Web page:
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November 2006 Archives

November 8, 2006

Vol. 19 No. 5 Sep/Oct 2006

Vol. 19 No. 5 Sep/Oct 2006

v19_no5_sept_oct_2006.jpg

PDF Version: http://www.utahbar.org/barjournal/pdf/2006_sept_oct.pdf

Cover Art Information: COVER: Wheeler Canyon in September, by first time contributor Nathan Lyon, Weber County Attorney's Office.

* Mr. Gray Goes to Washington
* Why Lawyers Matter
* Tax Matters: Statute of Limitations
* Bankruptcy Alternatives in the Face of Recent Bankruptcy Abuse Prevention and Consumer Protection Act
* Utah Enacts the Uniform Environmental Covenants Act ("UECA")
* Crimes, Truth and Videotape: Mandatory Recording of Interrogations at the Police Station
* Utah Law Developments: Recent Developments in Criminal Investigation and Discovery: Access, Disclosure and Use of Information in the Criminal Defense Realm
* Utah Law Developments: Antitrust Immunity for Utah's Political Subdivisions: The Utah Supreme Court's Opinion in Summit Water v. Summit County
* Standards of Professionalism & Civility: Standard 20 - Just Doing the Right Thing
* Paralegal Division: Message From the Chair

Mr. Gray Goes to Washington

Mr. Gray Goes to Washington

by Brett J. DelPorto and Jeffrey S. Gray

MR. GRAY: ...[T]he defendants in this case were the adults inside the home.

JUSTICE STEVENS: Oh, they charge that the adults were intoxicated.

MR. GRAY: Yes.

JUSTICE STEVENS: Well, thatÕs a serious crime in Utah I guess. (Laughter.)

MR. GRAY: We anticipated that comment actually. (Laughter.)

JUSTICE STEVENS: And what's your response?

When Jeff Gray first announced he was appealing Brigham City v. Stuart to the United States Supreme Court, the response from colleagues in the Criminal Appeals Division of the Utah Attorney General's Office was immediate. Congratulations. The obligatory "high five." Some even named Jeff as a personal hero.1

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November 6, 2006

Why Lawyers Matter

Why Lawyers Matter

by R. Clayton Huntsman

A few weeks ago I had the honor of attending my daughter Sonia's graduation services at Willamette Law School in Salem, Oregon. The dean, and then Willamette's president, spoke to us, with a refreshing absence of cliche or braggadocio, focusing on honoring the new law school graduates and praising the profession of law. As each spoke, I couldn't help but silently assess my own legal career, soon to begin its fourth decade. As I reflected I renewed my own gratitude for the opportunity of practicing law, and reaffirmed an appreciation of our legal system and for those who labor hard in so many ways to improve and maintain it. I was pleased that another generation of accomplished and motivated lawyers was joining us, with all of their hopes for, and good faith toward, their futures.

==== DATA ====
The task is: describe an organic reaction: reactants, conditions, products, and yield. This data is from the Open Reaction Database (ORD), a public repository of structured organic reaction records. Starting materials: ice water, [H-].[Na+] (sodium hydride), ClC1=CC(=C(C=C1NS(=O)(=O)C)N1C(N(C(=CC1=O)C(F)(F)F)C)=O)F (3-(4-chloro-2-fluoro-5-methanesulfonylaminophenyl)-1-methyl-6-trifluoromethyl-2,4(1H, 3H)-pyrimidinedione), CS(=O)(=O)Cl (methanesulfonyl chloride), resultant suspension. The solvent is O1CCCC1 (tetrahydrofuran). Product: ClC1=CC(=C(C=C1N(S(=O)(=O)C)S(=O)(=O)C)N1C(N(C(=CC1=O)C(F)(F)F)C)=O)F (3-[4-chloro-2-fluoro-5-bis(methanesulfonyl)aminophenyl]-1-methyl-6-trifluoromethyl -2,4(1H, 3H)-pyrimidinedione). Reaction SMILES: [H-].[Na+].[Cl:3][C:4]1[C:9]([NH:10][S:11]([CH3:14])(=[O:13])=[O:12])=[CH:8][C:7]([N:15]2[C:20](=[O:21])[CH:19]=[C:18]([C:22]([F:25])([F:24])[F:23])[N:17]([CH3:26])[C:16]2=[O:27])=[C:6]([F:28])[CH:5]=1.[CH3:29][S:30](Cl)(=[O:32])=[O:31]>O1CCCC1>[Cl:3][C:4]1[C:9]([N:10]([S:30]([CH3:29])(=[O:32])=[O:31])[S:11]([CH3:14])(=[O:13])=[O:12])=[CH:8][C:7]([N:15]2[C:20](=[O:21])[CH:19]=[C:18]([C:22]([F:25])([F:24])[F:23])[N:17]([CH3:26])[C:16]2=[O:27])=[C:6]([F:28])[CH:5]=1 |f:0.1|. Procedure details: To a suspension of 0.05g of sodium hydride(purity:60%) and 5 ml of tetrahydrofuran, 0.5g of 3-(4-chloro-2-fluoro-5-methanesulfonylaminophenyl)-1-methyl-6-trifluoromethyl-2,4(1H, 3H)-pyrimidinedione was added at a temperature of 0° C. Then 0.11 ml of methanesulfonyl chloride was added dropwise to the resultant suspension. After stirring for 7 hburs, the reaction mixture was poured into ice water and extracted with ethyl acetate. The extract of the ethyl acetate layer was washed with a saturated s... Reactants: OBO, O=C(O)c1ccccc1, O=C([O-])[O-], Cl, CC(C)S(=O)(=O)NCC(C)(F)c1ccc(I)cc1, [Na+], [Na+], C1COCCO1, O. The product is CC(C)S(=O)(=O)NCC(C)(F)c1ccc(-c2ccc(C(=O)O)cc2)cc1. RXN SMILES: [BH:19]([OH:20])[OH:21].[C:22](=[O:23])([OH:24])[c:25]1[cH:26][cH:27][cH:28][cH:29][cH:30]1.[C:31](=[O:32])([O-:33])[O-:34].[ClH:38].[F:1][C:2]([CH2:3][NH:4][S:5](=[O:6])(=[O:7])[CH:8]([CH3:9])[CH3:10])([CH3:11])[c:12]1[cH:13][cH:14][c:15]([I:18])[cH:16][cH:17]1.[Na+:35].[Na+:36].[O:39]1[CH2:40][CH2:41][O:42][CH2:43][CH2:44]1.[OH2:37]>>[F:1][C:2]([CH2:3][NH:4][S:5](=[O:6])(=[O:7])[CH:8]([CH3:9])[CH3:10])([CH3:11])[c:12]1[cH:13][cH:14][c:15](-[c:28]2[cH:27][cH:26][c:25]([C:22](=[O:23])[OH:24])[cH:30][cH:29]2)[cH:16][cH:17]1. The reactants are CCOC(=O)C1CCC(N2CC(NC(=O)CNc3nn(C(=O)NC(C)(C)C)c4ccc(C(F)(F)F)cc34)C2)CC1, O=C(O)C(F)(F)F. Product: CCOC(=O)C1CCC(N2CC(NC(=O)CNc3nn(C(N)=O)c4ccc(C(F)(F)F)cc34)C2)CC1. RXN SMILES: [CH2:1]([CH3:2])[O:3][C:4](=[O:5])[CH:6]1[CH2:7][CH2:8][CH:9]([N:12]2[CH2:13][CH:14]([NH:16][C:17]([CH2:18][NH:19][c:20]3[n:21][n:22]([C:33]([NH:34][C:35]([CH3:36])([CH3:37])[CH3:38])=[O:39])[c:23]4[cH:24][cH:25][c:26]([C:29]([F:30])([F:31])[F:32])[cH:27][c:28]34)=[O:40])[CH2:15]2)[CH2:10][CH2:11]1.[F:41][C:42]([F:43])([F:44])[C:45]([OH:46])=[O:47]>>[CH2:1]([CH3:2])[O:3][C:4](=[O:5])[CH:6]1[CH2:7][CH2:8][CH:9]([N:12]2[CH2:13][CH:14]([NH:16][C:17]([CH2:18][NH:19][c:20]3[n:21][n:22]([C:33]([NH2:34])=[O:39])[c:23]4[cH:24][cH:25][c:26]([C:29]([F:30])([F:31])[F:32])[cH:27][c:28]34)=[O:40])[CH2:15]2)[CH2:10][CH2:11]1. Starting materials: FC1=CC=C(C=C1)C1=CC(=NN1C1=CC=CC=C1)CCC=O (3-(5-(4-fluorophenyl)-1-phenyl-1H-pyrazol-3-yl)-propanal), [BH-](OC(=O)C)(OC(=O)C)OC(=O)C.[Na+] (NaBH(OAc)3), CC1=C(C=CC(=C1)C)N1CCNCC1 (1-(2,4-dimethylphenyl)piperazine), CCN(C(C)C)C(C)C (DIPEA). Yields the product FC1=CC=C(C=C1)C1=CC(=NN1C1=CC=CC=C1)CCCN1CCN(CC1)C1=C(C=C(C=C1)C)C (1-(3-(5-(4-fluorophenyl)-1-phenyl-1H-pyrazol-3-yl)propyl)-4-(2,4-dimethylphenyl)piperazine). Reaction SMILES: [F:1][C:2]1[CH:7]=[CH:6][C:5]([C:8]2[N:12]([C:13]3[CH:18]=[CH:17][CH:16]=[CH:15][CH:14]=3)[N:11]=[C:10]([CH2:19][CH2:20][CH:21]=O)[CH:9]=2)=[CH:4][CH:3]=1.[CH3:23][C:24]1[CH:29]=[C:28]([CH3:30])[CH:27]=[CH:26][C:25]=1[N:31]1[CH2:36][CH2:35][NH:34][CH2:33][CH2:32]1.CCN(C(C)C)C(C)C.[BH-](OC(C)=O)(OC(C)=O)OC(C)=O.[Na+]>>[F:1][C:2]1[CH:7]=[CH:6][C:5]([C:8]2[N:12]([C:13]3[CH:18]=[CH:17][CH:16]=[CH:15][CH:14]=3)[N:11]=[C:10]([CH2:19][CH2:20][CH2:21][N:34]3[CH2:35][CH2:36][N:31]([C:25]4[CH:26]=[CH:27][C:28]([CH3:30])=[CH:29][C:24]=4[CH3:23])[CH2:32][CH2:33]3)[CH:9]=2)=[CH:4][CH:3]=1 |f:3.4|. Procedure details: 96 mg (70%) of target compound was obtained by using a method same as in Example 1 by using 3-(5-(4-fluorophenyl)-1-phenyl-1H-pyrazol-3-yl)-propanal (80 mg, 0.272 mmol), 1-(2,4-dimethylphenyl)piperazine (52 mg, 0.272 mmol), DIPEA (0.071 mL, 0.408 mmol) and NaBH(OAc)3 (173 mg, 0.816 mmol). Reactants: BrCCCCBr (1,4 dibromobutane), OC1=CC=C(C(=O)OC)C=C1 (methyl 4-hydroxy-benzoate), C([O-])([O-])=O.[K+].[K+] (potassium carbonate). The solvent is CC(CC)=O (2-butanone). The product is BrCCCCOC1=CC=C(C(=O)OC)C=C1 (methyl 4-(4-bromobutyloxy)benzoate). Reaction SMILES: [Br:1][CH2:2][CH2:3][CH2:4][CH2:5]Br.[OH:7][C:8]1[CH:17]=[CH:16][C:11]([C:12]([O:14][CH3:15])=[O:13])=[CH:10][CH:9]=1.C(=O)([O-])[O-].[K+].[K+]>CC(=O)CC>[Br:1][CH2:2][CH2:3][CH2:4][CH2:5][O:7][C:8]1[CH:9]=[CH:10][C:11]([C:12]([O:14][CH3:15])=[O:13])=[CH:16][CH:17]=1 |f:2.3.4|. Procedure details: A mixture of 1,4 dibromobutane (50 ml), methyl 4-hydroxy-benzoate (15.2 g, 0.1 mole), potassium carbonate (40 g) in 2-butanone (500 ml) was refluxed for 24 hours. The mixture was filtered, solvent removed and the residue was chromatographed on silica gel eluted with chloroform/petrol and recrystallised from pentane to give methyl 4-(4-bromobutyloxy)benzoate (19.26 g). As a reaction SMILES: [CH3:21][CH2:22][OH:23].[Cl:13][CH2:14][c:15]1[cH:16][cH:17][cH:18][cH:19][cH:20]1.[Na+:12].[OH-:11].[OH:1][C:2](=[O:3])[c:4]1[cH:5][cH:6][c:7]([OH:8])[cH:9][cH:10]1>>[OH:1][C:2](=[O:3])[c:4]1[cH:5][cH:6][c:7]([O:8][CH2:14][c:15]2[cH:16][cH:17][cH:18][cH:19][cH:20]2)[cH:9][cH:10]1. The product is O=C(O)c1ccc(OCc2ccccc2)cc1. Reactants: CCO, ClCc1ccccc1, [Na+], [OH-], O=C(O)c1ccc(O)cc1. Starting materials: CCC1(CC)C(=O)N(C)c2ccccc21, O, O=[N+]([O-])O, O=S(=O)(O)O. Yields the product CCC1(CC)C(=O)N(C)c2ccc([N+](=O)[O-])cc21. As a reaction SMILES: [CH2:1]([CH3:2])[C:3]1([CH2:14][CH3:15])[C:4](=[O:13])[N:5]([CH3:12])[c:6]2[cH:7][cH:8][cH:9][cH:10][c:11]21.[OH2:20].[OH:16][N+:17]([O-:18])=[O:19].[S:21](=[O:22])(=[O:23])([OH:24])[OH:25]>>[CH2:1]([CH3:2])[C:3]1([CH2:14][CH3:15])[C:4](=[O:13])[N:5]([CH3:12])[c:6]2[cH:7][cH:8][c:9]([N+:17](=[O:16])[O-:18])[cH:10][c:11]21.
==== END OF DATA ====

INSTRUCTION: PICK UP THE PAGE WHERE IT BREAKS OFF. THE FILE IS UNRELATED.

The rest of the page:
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Tax Matters: Statutes of Limitation

Tax Matters: Statutes of Limitation

by Paul K. Savage

Some taxpayers still haven't recovered from their disappointment that the computers at the IRS didn't explode when the calendar rolled over to 2000, but we should all be thankful they did not. Government snafus seldom result in good news for citizens, despite the hopes and prayers of many that somehow the IRS wouldn't be able to collect taxes in the new millennium. Instead, each year taxpayers still have to count all the chickens that finally hatched in order to calculate how much Uncle Sam can lay claim to. We start our calculations by determining our gross income. Congress has defined gross income in broad terms as "all income from whatever source derived" and then provided a non-exclusive laundry list of examples, such as compensation for services, business income, interest, rents, royalties, dividends, alimony, etc. (See Section 61 of the Internal Revenue Code, hereafter "IRC"). It seems pretty simple on its face, until one realizes that hundreds of additional sections of code also come into play, not to mention the thousands of pages of regulations and rulings and innumerable interpretive court decisions.

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Bankruptcy Alternatives in the Face of Recent Bankruptcy Abuse Prevention and Consumer Protection Act

Bankruptcy Alternatives in the Face of Recent Bankruptcy Abuse Prevention and Consumer Protection Act

by J. Robert Nelson

I. Introduction
More than a year has passed since enactment of the well publicized Bankruptcy Abuse Prevention and Consumer Protection Act (the "Amendments") and six months since key provisions actually took effect. The Amendments appeared to make personal bankruptcies more complicated and less accessible. As to business bankruptcies, the Amendments seemed to reduce the leverage of debtors in chapter 11 reorganizations. The last six months would suggest that, as to personal bankruptcies, the Amendments have had the anticipated effect. Compared with the pre-Amendments period, personal bankruptcies are down dramatically.1 As to business reorganizations, it is still too early to assess whether the Amendments will, as has been speculated, materially change some dynamics.

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November 3, 2006

Utah Enacts the Uniform Environmental Covenants Act ("UECA")

Utah Enacts the Uniform Environmental Covenants Act ("UECA")

by Steven J. Christiansen

Earlier this year, Utah State Senator Lyle W. Hillyard introduced Senate Bill No. 153 entitled, "Uniform Environmental Covenants Act" ("UECA"Ó). S.B. 153 was enacted during the 2006 General Session of the Utah Legislature and should be of interest to anyone involved with real property or environmental issues in the State of Utah.

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